Jan 19, 2007

Our Well-Briefed Secretary of State

U.S. Secretary of State Condoleezza Rice's recent visit to the Mideast featured three main items on the agenda, none of which turned out to be warmly received in the region.

(Rice) pitched President Bush's new plan for Iraq, tried to revive peace talks between the Israelis and the Palestinians and sought to organize an Arab coalition against "violent extremists" such as Iran. ...

The Arab media was highly skeptical of Rice's efforts. The Arab News, a Saudi newspaper, asked the day after she left Riyadh, "To what extent is Rice just another siren, mesmerizing the Middle East with pleasing songs while dragging it onto the rocks of fresh conflict because of her own country's incompetence?"

At one point, Rice said that the difficult circumstances in the Middle East could represent opportunity. "I don't read Chinese but I am told that the Chinese character for crisis is wei-ji, which means both danger and opportunity," she said in Riyadh. "And I think that states it very well. We'll try to maximize the opportunity."

But Victor H. Mair, a professor of Chinese at the University of Pennsylvania, has written on the Web site http://pinyin.info, a guide to the Chinese language, that "a whole industry of pundits and therapists has grown up around this one grossly inaccurate formulation." He said the character "ji" actually means "incipient moment" or a "crucial point." Thus, he said, a wei-ji "is indeed a genuine crisis, a dangerous moment, a time when things start to go awry."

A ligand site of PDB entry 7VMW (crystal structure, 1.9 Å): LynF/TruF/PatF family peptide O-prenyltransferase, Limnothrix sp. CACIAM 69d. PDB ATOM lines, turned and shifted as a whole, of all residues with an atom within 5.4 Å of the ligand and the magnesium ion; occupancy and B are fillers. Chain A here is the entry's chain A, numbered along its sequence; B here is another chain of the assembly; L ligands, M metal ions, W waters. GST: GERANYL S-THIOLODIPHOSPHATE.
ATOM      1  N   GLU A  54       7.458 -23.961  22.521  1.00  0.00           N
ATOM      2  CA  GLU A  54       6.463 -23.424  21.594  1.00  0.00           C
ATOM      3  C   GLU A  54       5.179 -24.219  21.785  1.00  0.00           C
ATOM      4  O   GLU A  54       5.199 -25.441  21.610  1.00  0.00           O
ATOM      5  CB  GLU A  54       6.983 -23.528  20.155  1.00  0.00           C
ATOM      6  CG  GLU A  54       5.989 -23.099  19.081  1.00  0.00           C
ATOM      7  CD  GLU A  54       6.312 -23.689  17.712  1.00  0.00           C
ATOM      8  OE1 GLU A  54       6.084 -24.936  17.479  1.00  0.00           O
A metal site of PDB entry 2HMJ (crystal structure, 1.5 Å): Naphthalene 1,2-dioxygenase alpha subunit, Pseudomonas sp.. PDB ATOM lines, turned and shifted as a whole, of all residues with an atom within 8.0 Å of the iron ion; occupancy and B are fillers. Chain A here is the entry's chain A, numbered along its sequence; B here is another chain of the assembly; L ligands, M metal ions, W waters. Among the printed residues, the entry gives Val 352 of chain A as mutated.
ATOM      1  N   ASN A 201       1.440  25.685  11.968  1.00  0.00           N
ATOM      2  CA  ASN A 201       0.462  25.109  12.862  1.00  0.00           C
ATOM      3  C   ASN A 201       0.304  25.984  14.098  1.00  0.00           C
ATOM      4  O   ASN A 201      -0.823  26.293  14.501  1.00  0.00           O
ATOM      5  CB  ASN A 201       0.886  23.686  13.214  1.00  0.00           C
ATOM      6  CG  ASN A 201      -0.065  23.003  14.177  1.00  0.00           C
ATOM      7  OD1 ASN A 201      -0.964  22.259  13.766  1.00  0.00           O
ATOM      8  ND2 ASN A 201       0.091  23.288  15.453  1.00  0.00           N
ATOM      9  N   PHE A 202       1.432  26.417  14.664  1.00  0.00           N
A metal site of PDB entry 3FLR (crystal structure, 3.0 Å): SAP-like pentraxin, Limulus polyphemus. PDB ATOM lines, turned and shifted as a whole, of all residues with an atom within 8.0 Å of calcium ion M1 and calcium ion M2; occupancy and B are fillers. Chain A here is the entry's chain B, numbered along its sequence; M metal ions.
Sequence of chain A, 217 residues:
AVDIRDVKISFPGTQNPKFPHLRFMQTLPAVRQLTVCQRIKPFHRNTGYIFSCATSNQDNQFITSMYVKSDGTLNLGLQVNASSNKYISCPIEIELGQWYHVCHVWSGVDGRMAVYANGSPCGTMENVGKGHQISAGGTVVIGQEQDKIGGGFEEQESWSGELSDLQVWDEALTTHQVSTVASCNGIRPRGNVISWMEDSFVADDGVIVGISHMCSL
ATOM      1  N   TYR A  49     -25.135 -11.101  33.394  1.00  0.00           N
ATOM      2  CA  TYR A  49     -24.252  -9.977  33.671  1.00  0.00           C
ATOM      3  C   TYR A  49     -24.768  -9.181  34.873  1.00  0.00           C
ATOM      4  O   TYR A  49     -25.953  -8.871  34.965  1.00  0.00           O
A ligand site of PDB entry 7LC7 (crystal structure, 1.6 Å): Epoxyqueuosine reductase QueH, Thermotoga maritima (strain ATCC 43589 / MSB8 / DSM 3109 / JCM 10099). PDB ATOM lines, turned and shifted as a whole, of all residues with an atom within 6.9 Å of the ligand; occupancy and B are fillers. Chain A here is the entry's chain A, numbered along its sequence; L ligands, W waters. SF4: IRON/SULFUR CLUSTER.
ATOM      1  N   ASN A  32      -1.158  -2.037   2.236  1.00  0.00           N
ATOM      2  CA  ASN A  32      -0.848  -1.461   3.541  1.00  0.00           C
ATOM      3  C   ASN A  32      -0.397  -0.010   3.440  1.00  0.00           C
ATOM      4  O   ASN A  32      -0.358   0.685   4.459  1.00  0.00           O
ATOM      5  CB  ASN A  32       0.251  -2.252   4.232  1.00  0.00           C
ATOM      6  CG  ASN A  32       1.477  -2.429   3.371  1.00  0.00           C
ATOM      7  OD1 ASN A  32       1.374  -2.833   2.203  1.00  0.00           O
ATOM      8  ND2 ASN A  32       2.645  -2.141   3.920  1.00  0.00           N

The Washington Post suggests this morning that Ms. Rice's source for her mangled Chinese usage may have been the following:

Rice did not say where she learned this aphorism, but oddly enough it was once featured on "The Simpsons," as this excerpt from an episode shows:

Lisa: "Look on the bright side, Dad. Did you know that the Chinese use the same word for 'crisis' as they do for 'opportunity'?"

Homer: "Yes! Cris-atunity."

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